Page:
Anesthesia monitoring: Part II (Proceedings)


Anesthesia monitors are only as good as the people who use them. It is imperative to know what is normal so that you can recognize when something is outside of normal.

• Anesthesia monitors are only as good as the people who use them. It is imperative to know what is normal so that you can recognize when something is outside of normal.

Common anesthesia monitors

• Pulse-oximeter (pulse-ox), capnograph, non-invasive blood pressure monitor (NIBP), invasive blood pressure monitor (IBP), electrocardiography (ECG)


• Estimates oxygen saturation of hemoglobin by measuring pulsatile signals across perfused tissues

• Main function

o To detect low hemoglobin oxygen saturation which alerts us to hypoxemia, the final pathway for many life-threatening events

• How it works

o Utilizes wavelengths of light

• Deoxygenated blood absorbs red light

• Oxygenated blood absorbs infrared light

→ The ratio of red to infrared light provides us with an SpO2 value

• Terminology

o PaO2 is the measure of oxygen dissolved in plasma

• Determined by arterial blood gas measurement

• Tells us the efficiency of the lungs to deliver oxygen to the blood

• Measured in mmHg (millimeters of mercury)

• Normal PaO2 depends on inspired O2 concentration

→ Multiply inspired concentration by 4-5

→ Room air is ~ 21% O2 (normal PaO2 is 80-110 mm Hg)

o SpO2 is peripheral oxygen saturation of hemoglobin

• Measured as a percent

• Estimates PaO2

→ Numbers of concern are different

o PaO2 of 100 mm Hg = an SpO2 of 98%

o PaO2 of 80 mm Hg = an SpO2 of 95%

o PaO2 of 60 mm Hg = an SpO2 of 90%

o PaO2 of 40 mm Hg = an SpO2 of 75%

→ These numbers are based on a normal oxyhemoglobin dissociation curve

• Oxyhemoglobin dissociation curve and hypoxemia

o Shows the relationship between PaO2 and SpO2

o SpO2 of 95% and above represents adequate oxygenation

o Precipitous drop in PaO2 at SpO2 of 94% and below

• Indicated early hypoxemia

• SpO2 of 90% indicates a PaO2 of 60 mm Hg and warrants treatment

• Five reasons for hypoxemia

o Low inspired oxygen, Hypoventilation, V/Q mismatch, Diffusion impairment, Shunt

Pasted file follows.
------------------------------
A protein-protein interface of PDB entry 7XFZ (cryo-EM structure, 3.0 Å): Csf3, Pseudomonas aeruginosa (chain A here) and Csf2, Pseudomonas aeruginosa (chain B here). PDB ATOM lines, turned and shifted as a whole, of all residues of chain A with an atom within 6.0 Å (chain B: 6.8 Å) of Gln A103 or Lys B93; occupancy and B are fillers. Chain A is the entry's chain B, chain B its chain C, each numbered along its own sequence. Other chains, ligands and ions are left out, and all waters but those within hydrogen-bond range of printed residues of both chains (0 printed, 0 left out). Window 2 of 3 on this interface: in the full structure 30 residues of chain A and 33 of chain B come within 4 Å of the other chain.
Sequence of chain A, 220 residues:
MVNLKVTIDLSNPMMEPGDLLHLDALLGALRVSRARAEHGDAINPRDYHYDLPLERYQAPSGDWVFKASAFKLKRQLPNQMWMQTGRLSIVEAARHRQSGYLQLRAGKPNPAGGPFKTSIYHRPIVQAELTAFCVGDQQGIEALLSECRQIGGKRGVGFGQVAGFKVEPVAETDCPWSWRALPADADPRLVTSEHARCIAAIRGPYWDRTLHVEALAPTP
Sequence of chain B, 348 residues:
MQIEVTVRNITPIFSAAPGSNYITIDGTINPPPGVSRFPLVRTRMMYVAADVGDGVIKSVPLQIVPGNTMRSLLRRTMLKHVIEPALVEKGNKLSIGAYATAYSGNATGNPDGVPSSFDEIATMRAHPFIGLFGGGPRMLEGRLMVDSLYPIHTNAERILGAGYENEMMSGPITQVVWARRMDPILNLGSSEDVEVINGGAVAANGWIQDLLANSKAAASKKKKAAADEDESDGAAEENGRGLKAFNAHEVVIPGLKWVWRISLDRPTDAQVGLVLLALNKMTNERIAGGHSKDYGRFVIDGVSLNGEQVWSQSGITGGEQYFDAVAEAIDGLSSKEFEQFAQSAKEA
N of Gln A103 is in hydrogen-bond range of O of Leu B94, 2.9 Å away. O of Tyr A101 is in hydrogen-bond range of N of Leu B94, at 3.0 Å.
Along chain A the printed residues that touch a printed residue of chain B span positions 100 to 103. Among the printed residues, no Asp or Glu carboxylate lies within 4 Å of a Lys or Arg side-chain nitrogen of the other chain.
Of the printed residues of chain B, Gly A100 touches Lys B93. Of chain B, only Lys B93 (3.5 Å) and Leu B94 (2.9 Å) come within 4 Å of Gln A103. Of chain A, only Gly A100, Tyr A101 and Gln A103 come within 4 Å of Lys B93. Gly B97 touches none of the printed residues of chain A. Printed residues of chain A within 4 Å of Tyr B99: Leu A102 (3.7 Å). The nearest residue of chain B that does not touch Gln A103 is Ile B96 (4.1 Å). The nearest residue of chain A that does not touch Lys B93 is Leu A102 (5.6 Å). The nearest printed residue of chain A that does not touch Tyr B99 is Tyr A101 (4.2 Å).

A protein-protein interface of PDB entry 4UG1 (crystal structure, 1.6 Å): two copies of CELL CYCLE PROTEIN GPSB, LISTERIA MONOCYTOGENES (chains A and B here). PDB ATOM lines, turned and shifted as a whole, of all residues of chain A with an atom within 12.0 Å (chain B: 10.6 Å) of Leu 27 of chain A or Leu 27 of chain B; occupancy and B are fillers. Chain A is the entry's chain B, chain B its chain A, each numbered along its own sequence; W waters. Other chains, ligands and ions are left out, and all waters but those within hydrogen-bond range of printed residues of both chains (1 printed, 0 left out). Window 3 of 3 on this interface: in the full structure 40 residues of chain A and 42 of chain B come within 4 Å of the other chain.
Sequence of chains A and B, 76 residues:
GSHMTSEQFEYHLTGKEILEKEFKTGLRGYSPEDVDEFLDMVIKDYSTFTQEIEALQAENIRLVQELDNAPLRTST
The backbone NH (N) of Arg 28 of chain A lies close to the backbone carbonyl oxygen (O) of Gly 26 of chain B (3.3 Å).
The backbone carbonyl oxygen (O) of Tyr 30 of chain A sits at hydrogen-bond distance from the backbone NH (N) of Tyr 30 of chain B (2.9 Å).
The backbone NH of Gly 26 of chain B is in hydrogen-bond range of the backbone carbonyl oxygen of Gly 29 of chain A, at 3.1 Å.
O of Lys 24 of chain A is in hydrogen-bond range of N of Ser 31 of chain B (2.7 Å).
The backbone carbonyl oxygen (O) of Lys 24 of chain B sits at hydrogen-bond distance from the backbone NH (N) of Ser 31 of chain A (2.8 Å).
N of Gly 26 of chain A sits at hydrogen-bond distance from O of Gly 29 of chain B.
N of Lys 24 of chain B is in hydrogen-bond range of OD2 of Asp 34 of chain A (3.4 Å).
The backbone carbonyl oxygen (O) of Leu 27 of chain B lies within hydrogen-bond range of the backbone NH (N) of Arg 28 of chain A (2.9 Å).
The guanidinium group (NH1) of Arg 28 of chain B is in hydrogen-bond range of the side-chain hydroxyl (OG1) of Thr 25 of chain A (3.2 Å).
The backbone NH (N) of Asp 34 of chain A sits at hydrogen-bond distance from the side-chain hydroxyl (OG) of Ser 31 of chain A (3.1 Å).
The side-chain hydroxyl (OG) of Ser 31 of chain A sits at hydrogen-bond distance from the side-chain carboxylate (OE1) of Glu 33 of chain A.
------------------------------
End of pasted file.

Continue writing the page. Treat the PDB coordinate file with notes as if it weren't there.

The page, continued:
• Low inspired oxygen

→ Usually not an issue when using 100% O2

→ Check O2 tank and flowmeter

→ If using N2O, check ratios or discontinue mixture

• Hypoventilation

- Problematic with room air

→ Common in spontaneously breathing patients

o Most anesthetics are respiratory depressants

→ An animal that appears to be breathing adequately may not be

o Adequacy of ventilation can be determined with ETCO2 monitor or blood gas analysis

o May need to assist breaths or mechanically ventilate

→ Not a common cause of hypoxemia under anesthesia due to 100% oxygen

• V/Q mismatch

→ Ventilation (V)- perfusion (Q)

o Alveoli are inflated but not perfused

• Ventilation good, blood flow bad

o Alveoli are perfused but not well inflated

• Blood flow good, ventilation bad

o Common causes of V-Q mismatch

• Anesthesia, inadequate ventilation, hypotension, body positioning, atelectesis

• Diffusion impairment

→ The thickening of the alveolar wall making gas exchange difficult

→ Or an increase in the distance that oxygen has to travel from the alveoli to the capillary

o Pulmonary fibrosis

o Pulmonary edema

• Shunt

→ A true anatomic shunt is defined as oxygen bypassing the alveolar exchange at either the heart or the lungs

o Ventricular septal defect

• Troubleshooting the Pulse-ox

o Prone to malfunction, bias and variation

o Potential reasons for flawed readings

• Tissue, venous/capillary blood, and skin pigment all absorb infrared light

• Motion, location, wetness/dryness, tissue thickness, electrical/optical interference

o When inaccurate, it is usually inaccurately low- Check patient status first, then troubleshoot monitor

o A poorly functioning monitor may indicate poor systemic perfusion

• Limitations

o The pulse-ox does not assess the adequacy of ventilation

o Anemic patients may have an SpO2 reading of 100% (available hemoglobin is saturated) when in fact their tissues are hypoxic


• Gives us end-tidal carbon dioxide (EtCO2)

o EtCO2 estimates PaCO2

• PaCO2 is the amount of CO2 dissolved in arterial blood

• It tells us the adequacy of ventilation

o CO2 is important in two ways

• It defines the respiratory cycle

• It is a by-product of cellular metabolism (cells make it, lungs excrete it)

o As an anesthetic monitor

• Non-invasively gauges the adequacy of ventilation (normal is 35-45 mm Hg)

• Helps guide assisted breaths and mechanical ventilation

• Increases our ability to detect potential problems

• Helps to determine proper intubation and inadvertent extubation

• Alerts us to leaks within the breathing system (ET-tube or machine)

• Alerts us to apnea and changes in respiratory rate and pattern

• Alerts us to changes in chest compliance (pneumothorax, poor positioning...)

• Alerts us to changes in cardiac output

• Tells us how effective our chest compressions are during CPR

o Capnography and respiration

• Normal expired CO2 is 35-45 mm Hg (30-45 in cats)

• Normal inspired CO2 is 0-3 mm Hg

→ Any value greater than 3 may indicate a problem

o Leak in system, excessive dead space, exhausted soda lime, inadequate fresh gas flows (non-rebreathing)

• Elevated EtCO2 (hypercapnia or hypercarbia)

→ Respiratory- hypoventilation (increase RR or TV), rebreathing of CO2

o May lead to respiratory acidosis (EtCO2 greater than 60 mm Hg)

o vasodilation

→ Metabolic- hyperthermic, excessive production of catecholamines